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Guns and Cornbread: It’s Time to Go Catfishing

Don’t ask me why but lately I have been thinking about catfish. That’s right, catfish, those whiskered denizens of a lot of our local lakes and rivers. We have talked about catfish here before but I felt it was time for another little heart to heart about these misunderstood and tasty fish.

So named because of their protruding whiskers or barbels (like a cat) the catfish is found on every continent except Antarctica. What self-respecting catfish would want to live in Antarctica anyway? Fish scientists, ichthyologists, (I often wonder how long those guys and girls go to school before they learn to spell ichthyologist) tell us that there are over 3,000 different species of catfish in the world.

Besides their trademark whiskers, catfish usually have a large boney head and a protruding dorsal fin with a pointed ray or bone that can be very painful if handled incorrectly. The two front dorsal fins often have a similar pointed bone and must be handled carefully. The size of catfish is always good for some entertaining although usually very misinformed chatter at the barber shop and the bait store. Fishermen love to pass along stories of monster catfish at the base of any large impoundment with catfish “bigger than the scuba divers” that saw them or some such. Ever talk to one of these divers? Ever see one of these fish caught locally? No, neither have I.

Just to try to clear some of this monster catfish lore, which I know will be to no avail. (Much like trying to tell people they did not see a mountain lion in their back yard) On the wonderful internet, where anything is possible and the truth never gets in the way, you will often see pictures of a fisherman with a gigantic catfish, say around 300 pounds and seven or eight feet long. The caption will say it was caught at any lake or river in your area. Look closely at these pictures, it is usually a Wels catfish and they are found over much of Europe, you know, Europe across the Atlantic, not in your state or any part of the United States for that matter.

Catfish aficionados have long known that catfish can be taken on a wide variety of baits. Many trend towards “the more it stinks the better it is” mode. Chicken and beef liver, various animal parts, cut bait, (usually fish), and really any organic material with a lot of aroma are all good candidates for catfish bait. Commercially made stink baits have taken this to a new level. Just check out the fishing section at Wally World for an idea of all the catfish stink baits that are out there.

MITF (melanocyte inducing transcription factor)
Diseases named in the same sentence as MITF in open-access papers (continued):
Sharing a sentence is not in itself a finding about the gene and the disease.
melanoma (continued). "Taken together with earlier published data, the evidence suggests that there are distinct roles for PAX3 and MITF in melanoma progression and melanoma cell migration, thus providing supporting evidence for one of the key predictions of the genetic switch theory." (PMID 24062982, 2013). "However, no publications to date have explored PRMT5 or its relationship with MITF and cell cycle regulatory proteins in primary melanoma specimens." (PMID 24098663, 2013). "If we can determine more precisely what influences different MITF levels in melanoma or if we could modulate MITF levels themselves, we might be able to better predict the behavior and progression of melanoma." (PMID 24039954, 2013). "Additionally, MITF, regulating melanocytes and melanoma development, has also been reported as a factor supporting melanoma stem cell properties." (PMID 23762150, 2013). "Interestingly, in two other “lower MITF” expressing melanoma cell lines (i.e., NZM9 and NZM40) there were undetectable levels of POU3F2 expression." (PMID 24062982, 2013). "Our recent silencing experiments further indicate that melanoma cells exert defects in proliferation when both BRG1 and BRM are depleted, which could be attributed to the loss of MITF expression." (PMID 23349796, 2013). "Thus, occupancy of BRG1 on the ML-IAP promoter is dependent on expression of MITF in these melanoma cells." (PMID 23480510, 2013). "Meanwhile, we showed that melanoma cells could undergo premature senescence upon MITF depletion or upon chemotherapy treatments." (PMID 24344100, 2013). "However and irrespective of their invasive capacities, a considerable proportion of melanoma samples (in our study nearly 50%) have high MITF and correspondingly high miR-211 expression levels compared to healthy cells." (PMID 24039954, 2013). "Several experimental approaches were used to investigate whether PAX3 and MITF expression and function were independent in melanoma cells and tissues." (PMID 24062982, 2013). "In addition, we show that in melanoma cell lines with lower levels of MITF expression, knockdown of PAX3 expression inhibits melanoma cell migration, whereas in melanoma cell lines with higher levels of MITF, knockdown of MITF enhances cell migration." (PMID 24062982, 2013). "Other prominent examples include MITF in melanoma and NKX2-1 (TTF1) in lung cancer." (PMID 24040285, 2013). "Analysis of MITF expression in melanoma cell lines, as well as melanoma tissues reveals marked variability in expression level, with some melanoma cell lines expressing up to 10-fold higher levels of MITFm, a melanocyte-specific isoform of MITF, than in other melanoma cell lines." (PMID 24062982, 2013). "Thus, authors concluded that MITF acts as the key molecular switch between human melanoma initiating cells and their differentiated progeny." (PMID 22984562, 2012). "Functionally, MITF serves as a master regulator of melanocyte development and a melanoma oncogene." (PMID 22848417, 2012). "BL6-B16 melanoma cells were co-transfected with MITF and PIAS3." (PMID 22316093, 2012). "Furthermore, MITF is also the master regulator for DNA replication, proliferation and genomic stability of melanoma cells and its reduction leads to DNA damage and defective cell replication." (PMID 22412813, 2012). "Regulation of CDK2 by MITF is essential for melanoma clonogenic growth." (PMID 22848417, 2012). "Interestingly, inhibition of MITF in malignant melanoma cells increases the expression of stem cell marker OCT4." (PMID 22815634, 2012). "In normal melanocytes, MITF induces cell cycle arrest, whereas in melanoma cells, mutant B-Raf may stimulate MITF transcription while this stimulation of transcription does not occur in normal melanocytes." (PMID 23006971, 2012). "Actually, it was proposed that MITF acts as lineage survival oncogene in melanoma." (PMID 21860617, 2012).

In truth do you need all of the specially made catfish gear and bait to catch fish? No, but some of it may be fun to try. Your medium action bass rods and some live bait may be all you need to have catfish fillets sizzling at your house this week.

OK, I know I wandered a little there, but if you are fishing in most of the good ol’ U S of A, you will be concerned with mainly three species of catfish, the Channel Cat, the Blue Cat, and the Flathead Catfish.

The Channel Cat is the smallest of the three but the most plentiful, which makes him the most popular target for catfishermen. The channel is known to be in swift flowing rivers, but may also be found in lakes. Live minnows, shrimp, crayfish, night crawlers, and cut bait may all produce channels. Channels have a bluish gray tinge with some dark specks and a deeply forked tail.

The Blue Cat resembles the channel but grows much larger; Blue Catfish nudging 150 pounds have been caught and larger ones may be on the way. So let’s go back to where I told you to use your bass rods. Probably not a good idea if you are going to target large blue cats! Something in the salt water range would be more appropriate. Anything from stink bait to live bait will produce blue cats.

The Flathead Catfish is the last of the species on your list. Also called mud cat, yellow or shovel head catfish. This cat is usually a mottled brown with some yellowish color on the sides and a white belly. Like the blue cat, this guy can get some size on him (or her), the current world record is over 123 pounds. So again, I would not be using any ultra-light gear for flatheads. Flathead catfish are known for favoring live bait, usually fish. In many areas a live bluegill or sunfish, “brim” is a favorite.

Of course the best part of catching catfish may be the eating part. Catfish are fairly easy to fillet and rolled in your favorite seasoned flour and fried to a golden brown I think that they are about the tastiest fish that swims. Don’t forget the hushpuppies and Cole slaw.

– Larry Case, HashtagWV #115. July 2019. If you would like to contact Larry Case, email him at See Larry’s online blog at

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